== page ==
“It’s just like that story we loved as a girl and would always cry at every time we came back to it.  You know… the one where the guy crashes his plane in the desert and meets the alien boy and he tells him this story about a fox and a rose,” she would prattle on.

“Le Petit Prince,” I’d sigh back.  “Everything that is essential is invisible to the eye.”

“Exactly. Except there are also scars the eye cannot see, but that doesn’t mean we let them pervert our heart,” she’d sagely nod in the annoying way old people do right before she takes another gulp which causes Twilight Sparkle to mock me with her smug smile.  “Like this wine.  The fruit of which is sweet from the vine but fermented can leave a bitter aftertaste both in the mouth and in the actions taken under imbibed persuasion.”  

Adding punctuation to her words, she would put the mug down and lean forward in her chair, donning the doggedness that my mother wore when you knew she was right, when you knew she didn’t bring the storm but was the storm, “We must savor the delicacies of our lives, no matter how bitter.  We must not take for granted the world within the smallness of us.”

In response to Daily Prompt: Savor
Featured Image: Pixabay – “Storm” by Free-Photos (CC0 Public Domain)
Prose, Unbound

Monte Cristo

There is nothing.  There is no one.  There is only me.  There are only my words that fill the indomitable silence.  There is only this moment filling the eternal hourglass of moments.  

I can’t remember when I last saw the daylight.  Even though my eyes have adjusted as much as they will, my entire world is a shadow.  The closeness of the dark is a heavy blanket that mutes the smallest sound.  I can’t even know that what I am writing will make it to anyone let alone that if it does it will be legible.  Blood and the dark are friendly conspirators, and they don’t make writing easy.

Crimes against my sex.  This was the judgement passed down.  I’m not even sure what this means.  Before I could seek clarification or even protest the lack of due process, I was passed from sets of hands to sets of hands to the cold recesses of my current predicament.  The door was shut, locked, and that was that.  All that’s left to do is accept the sentence.  If I am guilty, then I am guilty.  I welcome that small comfort of knowledge.  Besides, I have to save my strength to write, not waste it raging about injustice.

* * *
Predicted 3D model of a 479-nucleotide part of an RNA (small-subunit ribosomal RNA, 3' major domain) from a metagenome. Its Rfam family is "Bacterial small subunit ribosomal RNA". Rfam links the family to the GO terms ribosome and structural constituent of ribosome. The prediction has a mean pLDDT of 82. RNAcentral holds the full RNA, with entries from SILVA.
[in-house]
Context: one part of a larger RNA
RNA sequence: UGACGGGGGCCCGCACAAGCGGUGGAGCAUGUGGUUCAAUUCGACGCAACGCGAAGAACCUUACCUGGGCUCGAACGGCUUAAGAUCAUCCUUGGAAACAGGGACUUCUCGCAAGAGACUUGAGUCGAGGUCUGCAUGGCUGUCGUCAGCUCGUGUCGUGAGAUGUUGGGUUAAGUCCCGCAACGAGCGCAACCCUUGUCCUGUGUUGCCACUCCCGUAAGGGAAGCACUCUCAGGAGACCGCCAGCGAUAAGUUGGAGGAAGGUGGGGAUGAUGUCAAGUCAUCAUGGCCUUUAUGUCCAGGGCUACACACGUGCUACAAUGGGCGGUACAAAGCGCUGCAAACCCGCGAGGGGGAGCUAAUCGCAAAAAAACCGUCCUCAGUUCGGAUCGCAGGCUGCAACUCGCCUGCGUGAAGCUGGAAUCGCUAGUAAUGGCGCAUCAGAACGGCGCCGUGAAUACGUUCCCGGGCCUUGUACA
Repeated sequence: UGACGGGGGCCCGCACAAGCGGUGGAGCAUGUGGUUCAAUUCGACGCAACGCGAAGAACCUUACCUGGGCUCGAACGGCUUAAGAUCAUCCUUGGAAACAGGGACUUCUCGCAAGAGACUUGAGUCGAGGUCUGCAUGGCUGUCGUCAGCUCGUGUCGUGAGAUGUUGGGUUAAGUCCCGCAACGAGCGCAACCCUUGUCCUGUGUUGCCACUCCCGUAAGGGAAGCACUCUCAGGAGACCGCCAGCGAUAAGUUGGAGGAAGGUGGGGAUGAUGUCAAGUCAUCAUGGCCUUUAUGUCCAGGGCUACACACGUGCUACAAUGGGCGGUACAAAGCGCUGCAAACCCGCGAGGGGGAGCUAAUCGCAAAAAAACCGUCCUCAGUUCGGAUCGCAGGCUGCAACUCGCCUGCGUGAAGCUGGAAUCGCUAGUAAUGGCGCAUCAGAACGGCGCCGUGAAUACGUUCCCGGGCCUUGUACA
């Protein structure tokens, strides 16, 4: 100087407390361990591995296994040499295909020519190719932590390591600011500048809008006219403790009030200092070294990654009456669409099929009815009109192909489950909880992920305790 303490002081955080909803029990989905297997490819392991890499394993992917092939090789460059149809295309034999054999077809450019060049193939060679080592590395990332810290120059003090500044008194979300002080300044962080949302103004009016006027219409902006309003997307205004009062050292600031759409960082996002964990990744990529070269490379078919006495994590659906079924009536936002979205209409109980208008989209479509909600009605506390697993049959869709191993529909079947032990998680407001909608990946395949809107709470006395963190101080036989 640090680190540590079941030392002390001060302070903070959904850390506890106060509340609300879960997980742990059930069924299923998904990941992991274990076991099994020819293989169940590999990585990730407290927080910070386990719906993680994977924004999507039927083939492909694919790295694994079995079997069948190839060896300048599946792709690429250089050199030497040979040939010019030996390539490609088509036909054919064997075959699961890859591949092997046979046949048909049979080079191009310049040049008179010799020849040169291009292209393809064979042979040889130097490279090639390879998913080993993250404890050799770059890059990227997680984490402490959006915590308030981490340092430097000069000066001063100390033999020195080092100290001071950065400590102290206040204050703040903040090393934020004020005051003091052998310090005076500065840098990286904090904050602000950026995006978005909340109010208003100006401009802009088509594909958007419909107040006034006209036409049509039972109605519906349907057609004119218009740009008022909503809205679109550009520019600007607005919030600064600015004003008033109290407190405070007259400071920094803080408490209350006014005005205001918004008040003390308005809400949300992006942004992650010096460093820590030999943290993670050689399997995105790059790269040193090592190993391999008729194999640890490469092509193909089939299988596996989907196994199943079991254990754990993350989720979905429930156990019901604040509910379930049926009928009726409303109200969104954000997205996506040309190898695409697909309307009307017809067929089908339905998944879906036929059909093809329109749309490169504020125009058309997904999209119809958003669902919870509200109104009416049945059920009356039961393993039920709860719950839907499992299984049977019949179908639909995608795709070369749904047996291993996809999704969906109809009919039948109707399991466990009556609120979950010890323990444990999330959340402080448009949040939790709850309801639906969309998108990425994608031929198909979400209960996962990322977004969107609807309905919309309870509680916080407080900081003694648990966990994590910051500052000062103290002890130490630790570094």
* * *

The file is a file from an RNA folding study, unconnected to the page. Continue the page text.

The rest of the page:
When I was a girl, I used to fancy the macabre Poe stories.  Now that I am living one, I see now why Poe wrote about them so often.  It wasn’t all to thrill readers with tales of living entombment and the unending sorrow and pinning of love cut short by death.  It was to share the fear of inevitable and unending solitude.  As if the act of sharing the fear through words took away some of its power.  It didn’t work out for Poe though, and I don’t think it’s going to work out for me.

There is nothing.  There is no one.  There is only me and not much left at that.  There are only the words now I send out as offerings: mellifluous, ineffable, verisimilitude, ephemeral, abide, nubile, quixotic, aplomb, ennui.  I tick them off like the second hand of a watch.  They don’t make the greatest bedfellows, but they do fill the silence.

In response to Daily Prompt: Abide
Featured Image: Pixabay – “Writing” by Ryan McGuire (CC0 Public Domain)
Poetry, Unbound

Phantoms

Out of all the times that I’ve tried,
I don’t know if there’s much left inside.
I’m screaming from the inside out.
My head is spinning. I’m left in doubt.
I’m going down.  I’m going under.
You’re drowning out.
We’re drowning now.

Tell me that I haven’t loved in vain,
Or has this whole world gone insane?
Our clock is ticking on the wall.
All the king’s men are about to fall.
I’m going down.  I’m going under.
You’re drowning out.
We’re drowning now.

All that’s left is ash and dust,
And all the pretty jewels rust.
The candles are flickering low.
Our heart’s phantoms soon will grow.
I’m going down.  I’m going under.
You’re drowning out.
We’re drowning now.

We’ve come to the end of our road.
All our dreams have been sold.
We’ve cashed them all in at last.
The final daylight is fading fast.
I’m going down.  I’m going under.
You’re drowning out.
We’ve drowned now.

In response to Daily Prompt: Faded
Featured Image: Pixabay – “Fog” by Skeeze (CC0 Public Domain)